More (unbelievably cute) Photos Here!
Well, you know it had to be something pretty exciting to follow in the path of Aventura One but we think we found it: Backyard Chickens!
Having settled in the delightful town of Evergreen, Colorado, with the purchase pending on a small cabin in a verdant valley (complete with creek and so reminiscent of the French Alps that we immediately were reminded of Le Monal), we mail ordered four chicks to start our hen-house.
But I am getting ahead of myself. Knowing nothing about raising chickens we read numerous books (ok, Alan read numerous books and just filled me in on the highlights—I am, after all, back at work selling SAP software!) and decided upon a variety of birds; all brown egg layers that can handle the cold winters of Colorado.
It was important for me to see them hatch, and so we began to purchase fertilized eggs on mybackyardchickens.com when Alan realized a very important fact: That by getting eggs, you do not know what sex your chicks will be. (Yes, it is frightening how little we know about this going in!) Having a few roosters would be fine by me, but probably not with our neighbors. So we hopped over to chickensforbackyards.com and selected four live chicks, all 90% guaranteed to be female.
They were due to arrive any time between three and five weeks and since we would be in the cabin by week three, we thought we were safe. However, a mere five days later we had a call from the customer service department saying the chicks had been hatched and they would be flying out on Monday, June 10, with an ETA into Evergreen, Colorado of June 12.
Well didn’t that just make us jump into action?! Alan quickly assembled the brooder box (complete with a view window) and we drove 30 miles to get organic all natural chick feed. Yes, it is important to us to know that our eggs (and ultimately chickens) will be 100% organic.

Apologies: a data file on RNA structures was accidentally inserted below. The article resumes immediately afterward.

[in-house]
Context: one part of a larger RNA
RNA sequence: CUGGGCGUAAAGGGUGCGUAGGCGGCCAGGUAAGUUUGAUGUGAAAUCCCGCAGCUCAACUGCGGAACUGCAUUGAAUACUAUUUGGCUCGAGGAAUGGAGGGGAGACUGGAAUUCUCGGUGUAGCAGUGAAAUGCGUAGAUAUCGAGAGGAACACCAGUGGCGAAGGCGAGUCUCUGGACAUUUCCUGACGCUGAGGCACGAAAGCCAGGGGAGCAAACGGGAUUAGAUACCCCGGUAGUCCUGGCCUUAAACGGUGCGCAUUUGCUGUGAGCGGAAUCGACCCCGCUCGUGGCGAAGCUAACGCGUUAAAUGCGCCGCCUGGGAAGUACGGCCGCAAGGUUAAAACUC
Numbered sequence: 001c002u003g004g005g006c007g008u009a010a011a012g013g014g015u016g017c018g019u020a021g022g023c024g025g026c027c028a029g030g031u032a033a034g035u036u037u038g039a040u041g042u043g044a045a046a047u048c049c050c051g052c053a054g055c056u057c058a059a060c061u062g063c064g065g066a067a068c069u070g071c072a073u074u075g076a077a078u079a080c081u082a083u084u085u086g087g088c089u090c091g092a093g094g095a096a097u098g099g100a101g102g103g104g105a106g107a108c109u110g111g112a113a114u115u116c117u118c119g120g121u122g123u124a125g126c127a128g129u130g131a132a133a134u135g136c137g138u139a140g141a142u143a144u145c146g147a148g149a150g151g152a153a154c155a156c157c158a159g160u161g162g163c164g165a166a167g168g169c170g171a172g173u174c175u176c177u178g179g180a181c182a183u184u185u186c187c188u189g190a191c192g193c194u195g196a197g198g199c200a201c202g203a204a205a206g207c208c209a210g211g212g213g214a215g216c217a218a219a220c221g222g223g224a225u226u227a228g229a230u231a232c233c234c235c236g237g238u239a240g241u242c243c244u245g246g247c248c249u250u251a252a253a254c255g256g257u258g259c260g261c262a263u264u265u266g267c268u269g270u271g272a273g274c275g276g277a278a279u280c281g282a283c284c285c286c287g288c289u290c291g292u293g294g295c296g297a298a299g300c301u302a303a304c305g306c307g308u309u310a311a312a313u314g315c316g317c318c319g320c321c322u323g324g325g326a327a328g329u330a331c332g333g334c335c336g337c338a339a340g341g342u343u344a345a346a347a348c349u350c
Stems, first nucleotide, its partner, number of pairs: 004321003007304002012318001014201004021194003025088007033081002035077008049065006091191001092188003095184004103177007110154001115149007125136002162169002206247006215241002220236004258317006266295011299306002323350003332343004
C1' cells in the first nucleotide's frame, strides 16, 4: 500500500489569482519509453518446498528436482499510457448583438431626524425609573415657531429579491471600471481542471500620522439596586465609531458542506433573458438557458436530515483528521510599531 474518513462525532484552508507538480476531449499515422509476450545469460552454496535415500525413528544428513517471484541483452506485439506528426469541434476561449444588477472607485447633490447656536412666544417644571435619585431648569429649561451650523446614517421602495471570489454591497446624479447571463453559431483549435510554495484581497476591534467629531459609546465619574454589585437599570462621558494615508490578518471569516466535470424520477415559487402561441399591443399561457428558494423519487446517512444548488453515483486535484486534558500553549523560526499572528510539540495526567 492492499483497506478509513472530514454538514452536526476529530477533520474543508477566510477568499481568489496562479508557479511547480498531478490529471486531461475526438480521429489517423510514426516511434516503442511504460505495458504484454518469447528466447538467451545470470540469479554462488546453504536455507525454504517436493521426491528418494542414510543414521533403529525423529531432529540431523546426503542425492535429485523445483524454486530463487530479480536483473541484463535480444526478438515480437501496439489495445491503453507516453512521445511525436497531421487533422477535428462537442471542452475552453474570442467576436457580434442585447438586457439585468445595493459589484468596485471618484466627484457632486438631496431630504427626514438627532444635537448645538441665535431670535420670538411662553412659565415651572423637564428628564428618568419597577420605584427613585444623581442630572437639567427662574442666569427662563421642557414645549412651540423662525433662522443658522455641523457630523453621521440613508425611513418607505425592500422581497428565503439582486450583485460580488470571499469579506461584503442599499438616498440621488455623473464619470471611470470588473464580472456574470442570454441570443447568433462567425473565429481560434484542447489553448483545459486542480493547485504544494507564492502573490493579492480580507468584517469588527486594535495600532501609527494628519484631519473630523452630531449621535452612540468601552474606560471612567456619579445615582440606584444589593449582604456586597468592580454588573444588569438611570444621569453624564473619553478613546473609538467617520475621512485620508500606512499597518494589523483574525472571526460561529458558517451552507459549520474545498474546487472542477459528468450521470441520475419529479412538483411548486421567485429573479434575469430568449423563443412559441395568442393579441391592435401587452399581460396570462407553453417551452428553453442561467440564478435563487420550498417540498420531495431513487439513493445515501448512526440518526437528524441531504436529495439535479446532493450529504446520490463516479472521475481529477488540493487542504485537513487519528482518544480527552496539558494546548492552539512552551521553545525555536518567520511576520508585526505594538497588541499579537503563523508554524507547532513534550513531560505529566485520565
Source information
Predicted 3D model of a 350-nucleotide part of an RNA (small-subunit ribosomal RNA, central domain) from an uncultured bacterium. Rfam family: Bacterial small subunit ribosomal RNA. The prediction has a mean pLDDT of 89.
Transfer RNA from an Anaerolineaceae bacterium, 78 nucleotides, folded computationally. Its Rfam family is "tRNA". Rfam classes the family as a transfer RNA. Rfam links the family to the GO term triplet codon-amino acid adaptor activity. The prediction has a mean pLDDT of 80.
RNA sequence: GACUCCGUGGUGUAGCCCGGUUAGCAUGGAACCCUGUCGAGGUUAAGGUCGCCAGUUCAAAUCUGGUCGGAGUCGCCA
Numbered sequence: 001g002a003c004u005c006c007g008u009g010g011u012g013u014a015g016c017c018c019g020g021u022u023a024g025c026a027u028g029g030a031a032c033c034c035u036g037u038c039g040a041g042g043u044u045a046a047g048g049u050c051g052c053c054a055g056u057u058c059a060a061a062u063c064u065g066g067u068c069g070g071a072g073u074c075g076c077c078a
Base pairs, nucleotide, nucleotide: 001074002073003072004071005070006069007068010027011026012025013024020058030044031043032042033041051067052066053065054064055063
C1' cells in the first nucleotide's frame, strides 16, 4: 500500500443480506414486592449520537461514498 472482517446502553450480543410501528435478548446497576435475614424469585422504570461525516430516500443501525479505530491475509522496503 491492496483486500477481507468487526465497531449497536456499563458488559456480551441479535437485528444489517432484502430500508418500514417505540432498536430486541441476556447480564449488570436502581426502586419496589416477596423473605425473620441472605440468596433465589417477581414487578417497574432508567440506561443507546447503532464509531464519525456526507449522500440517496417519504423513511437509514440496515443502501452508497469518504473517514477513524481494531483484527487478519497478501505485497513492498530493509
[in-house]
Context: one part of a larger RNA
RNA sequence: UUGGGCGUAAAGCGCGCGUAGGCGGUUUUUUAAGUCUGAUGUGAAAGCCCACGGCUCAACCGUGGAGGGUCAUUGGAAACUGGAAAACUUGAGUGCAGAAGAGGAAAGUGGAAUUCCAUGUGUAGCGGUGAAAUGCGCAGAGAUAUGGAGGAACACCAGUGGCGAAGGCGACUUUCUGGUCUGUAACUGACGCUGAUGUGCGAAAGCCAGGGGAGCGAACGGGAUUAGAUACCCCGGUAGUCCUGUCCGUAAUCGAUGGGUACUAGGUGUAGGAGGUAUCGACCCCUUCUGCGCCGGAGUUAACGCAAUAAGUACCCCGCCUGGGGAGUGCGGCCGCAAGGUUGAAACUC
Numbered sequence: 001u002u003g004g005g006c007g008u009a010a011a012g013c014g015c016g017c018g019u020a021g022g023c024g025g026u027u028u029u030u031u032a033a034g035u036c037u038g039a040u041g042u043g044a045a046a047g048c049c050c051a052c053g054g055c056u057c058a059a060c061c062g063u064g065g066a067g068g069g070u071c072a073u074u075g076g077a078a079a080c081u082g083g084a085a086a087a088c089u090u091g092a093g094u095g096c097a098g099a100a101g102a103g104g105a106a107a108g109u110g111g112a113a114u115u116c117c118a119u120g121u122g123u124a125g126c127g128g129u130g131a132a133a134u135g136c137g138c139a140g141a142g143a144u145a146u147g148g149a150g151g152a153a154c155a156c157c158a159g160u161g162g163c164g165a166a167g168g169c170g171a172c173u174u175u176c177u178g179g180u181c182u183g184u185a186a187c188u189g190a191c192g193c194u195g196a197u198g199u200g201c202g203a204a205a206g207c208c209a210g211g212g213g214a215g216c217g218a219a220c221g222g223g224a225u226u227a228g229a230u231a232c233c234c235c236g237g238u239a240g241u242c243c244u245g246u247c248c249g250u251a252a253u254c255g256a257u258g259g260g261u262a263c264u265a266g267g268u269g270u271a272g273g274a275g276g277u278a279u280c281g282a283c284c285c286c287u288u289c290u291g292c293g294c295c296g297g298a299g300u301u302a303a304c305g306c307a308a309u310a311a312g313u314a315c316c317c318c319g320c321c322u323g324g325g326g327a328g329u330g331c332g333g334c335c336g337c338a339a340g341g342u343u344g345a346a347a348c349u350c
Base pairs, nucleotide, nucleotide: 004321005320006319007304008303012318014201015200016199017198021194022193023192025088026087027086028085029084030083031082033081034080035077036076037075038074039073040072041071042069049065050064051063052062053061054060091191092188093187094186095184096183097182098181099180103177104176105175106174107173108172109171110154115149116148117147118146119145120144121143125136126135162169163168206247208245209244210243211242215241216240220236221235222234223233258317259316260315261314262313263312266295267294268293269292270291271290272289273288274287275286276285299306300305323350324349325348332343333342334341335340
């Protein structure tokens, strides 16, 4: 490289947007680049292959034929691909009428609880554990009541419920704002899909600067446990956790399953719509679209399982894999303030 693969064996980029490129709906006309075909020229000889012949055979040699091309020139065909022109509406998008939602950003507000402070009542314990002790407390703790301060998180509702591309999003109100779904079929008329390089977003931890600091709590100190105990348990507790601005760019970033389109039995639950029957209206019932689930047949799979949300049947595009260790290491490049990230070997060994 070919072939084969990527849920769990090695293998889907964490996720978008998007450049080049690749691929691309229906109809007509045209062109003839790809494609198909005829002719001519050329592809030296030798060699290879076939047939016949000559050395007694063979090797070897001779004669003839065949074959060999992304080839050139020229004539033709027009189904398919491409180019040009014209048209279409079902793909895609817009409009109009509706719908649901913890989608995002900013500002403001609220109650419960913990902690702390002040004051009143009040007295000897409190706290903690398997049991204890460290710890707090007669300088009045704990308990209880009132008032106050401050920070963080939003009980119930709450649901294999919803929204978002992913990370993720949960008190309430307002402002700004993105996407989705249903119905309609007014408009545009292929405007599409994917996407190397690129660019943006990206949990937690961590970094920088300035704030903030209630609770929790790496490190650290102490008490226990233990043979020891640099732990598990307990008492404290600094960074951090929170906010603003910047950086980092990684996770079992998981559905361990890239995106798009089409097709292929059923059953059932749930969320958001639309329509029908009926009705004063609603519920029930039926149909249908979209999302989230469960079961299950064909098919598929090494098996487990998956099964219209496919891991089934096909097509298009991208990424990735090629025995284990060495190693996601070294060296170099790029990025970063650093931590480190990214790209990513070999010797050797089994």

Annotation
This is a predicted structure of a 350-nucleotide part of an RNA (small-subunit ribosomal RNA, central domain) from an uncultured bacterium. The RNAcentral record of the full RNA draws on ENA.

Luckily we had two good friends staying with us upon the chick arrival, so I have Kim to thank for his wonderful photography of our Chick Rescue Mission.
Day one basics included dipping their beaks in water to teach them to drink (Bettina excelled at this!) and then putting in some feed. It took all of about three seconds for them to find the feed and begin chowing down. After that, we tried to leave them alone to rest after their rough welcome to the world; how would you feel after pecking your way through a hard shell only to immediately get put into a box and mailed across state lines?
To celebrate the arrival of the chicks, I roasted a chicken (never too early to get myself used to the idea of eating the ladies someday) which inspired Kim to say, over cocktails, “That was quite chicken-full day; four in the brooder and one in the oven!”
As for Rosco & River, well, they are adapting very well. Today is Day 2 and they lay next to the brooder box looking in the window as the chicks take turns pecking the plastic trying to get to River’s nose. (River, of course, doesn’t let Rosco near the window.) So far so good, but there is no way we’ll ever leave them alone unprotected. There is one rule of terriers: Never stop trying.
Stay tuned, this promises to be a wild ride!
PS: In case you are wondering, the chicks stay in the brooder box (changing it out often, of course) until they are five to seven weeks old; we will need to get the chicken coop up over the Fourth of July weekend!